Facebook is a total brain drain. I did the same a couple months

    ago. Liberation!

    I never was much of a FB user but tried for the sake of my business. It did

    Nothing for that either. Because I was a popular high school teacher for 7 years ( i taught ceramics) I had all my former students as friends. Bad idea!

    I have essentially seen them all in college, at a party, drunk and usually in their underwear. Yuk!

    Political ranting and activism fell on hollow, self agrandizing ears as well.

    In the end it was my old buddy that made me sad and disgusted. He’s in his 50′s and posting 50 times a day about the minutiae of his obviously terribly

    Lonely Life.

    The constructed ego persona created by people using (anti-) social media is precisely the fundamental disconnect of mindfulness and from reality.

    Back to, as Suzuki roshi would say: ” things as it is”.

    Thanks for the voice of reality!

    • Sunita Pillay says:

      Thanks, Rick. As a former "popular" h.s. English teacher, I can totally relate to the horror of having your students as friends, ugh. The story of your buddy is sad; I too had friends who posted too frequently instead of connecting with the real world. There is so much stuff to do before our time's up! Again, thanks for reading and giving your thoughtful feedback. Peace, Sunita

  36. guest says:

    Opted out of FB almost a year ago (for almost all of the same reasons) and haven't looked back… Great article. Thanks!

  37. Ruardt Prozesky says:

    Thanks for a great article!

    I also deleted my profile a few weeks ago and at that moment it felt like social suicide. To the contrary it was actually a very easy adjustment. I believe we are spreading ourselves too thin. We can’t possibly be in touch with that many people on anything other than a superficial level. Let’s rather focus on who and what we have with us now.

    • Sunita Pillay says:

      Yes, it was easier than I thought it would be. I too wondered how it would be not to be "in touch" with all those people. Looking back, it's like this strange trip I took for a few years. And yes, the now is so important. It is always worth a reminder to come back to it because we are forever forgetting about it in our rush to do something in the future. But now is all there is! Thanks for reading, Ruardt! -Sunita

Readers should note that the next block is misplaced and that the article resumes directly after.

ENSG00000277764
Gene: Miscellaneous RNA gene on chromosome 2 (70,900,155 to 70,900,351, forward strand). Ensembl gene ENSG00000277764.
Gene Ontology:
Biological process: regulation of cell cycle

38. Dee Greenberg Dee says:

    I liked this so much, I shared it on Facebook! :-)

  39. Hugo says:

    Thoughtful commentary. Makes me revise the way I am dealing with friends after FB. Not calling or visiting them anymore. Strange behavior to
    revisit. Thanx again.

  40. Slava says:

    Interesting – I like your perspective.

  41. lolyeah says:

    Is easy to delete FB when you are ugly

    • Trollslayer says:

      'Is easy' to troll when you are unidentified…
      And, your aesthetic sensibility is horrible.
      Yutz.

  42. [...] This entry was posted on February 21, 2012. Bookmark the permalink. Leave a [...]

  43. Marlana says:

    Best article on this I've ever read on facebook. Wonder how much money people could make just by not getting on fb.

  44. Yvonne says:

    I appreciate this post. I am begining to embark on my own facebook deletion and am considering putting up a post like this of my own (somewhere, I’m not an avid blogger). I have come to share almost all of your feelings regarding facebook except for one. It seems to me that political change can and is brought about through facebook. This can be for good or ill, but either way I find it unsettling. Political images, statuses, video links, etc. can go viral on fb in a way that does affect group consciousness like newspaper editorials never could, but it seems to lend its way to mob mentalities and mass hysteria faster than anything ever has before. Even when I agree with a position being promoted through these methods I tend to question where I’m coming from with it. If I click like or repost am I helping promote something I believe in, or am I merely spreading a cheapened version of something I feel strongly about in a quippy ‘viral’ form? My uneasiness was heightened when I watched the nbc mini documentary ‘The Facebook Obsession’. In one brief segment, Mark Zuckerburg was shown with several prominent world leaders, all of whom were turning to him for advice. I don’t really understand how this is, but facebook just seems way to powerful to me now.

    All that aside, even if facebook is an innocent cyber-entity in every regard, it is still a heinous life-wasting time suck. I am gone.

  45. Psycheplay says:

    Sunita, you've written what I've been telling my friends why I deleted my facebook so well that I might just forward them this blog

  46. [...] I permanently deleted my Facebook account several months ago. I’ve detailed some of my reasons here. [...]

  47. Agnes says:

    I did it tonite:-)

  48. [...] I permanently deleted my Facebook account several months ago. I’ve detailed some of my reasons here. [...]

  49. Less Is More says:

    I am right there with you. I enjoyed reading your story. I deleted my fb account 3 months ago and never looked back. I am so excited I did. I became addicted to it too and felt so narcissistic and that is not what or who I want to be. I enjoyed it for a while and then got sucked in and it was in so many thoughts of my day, that I knew i was an addict. Since I left I feel free. It started to feel totally unnatural to see what people from hs were doing on a daily basis. Anyhow I enjoyed reading your post! Thanks for sharing!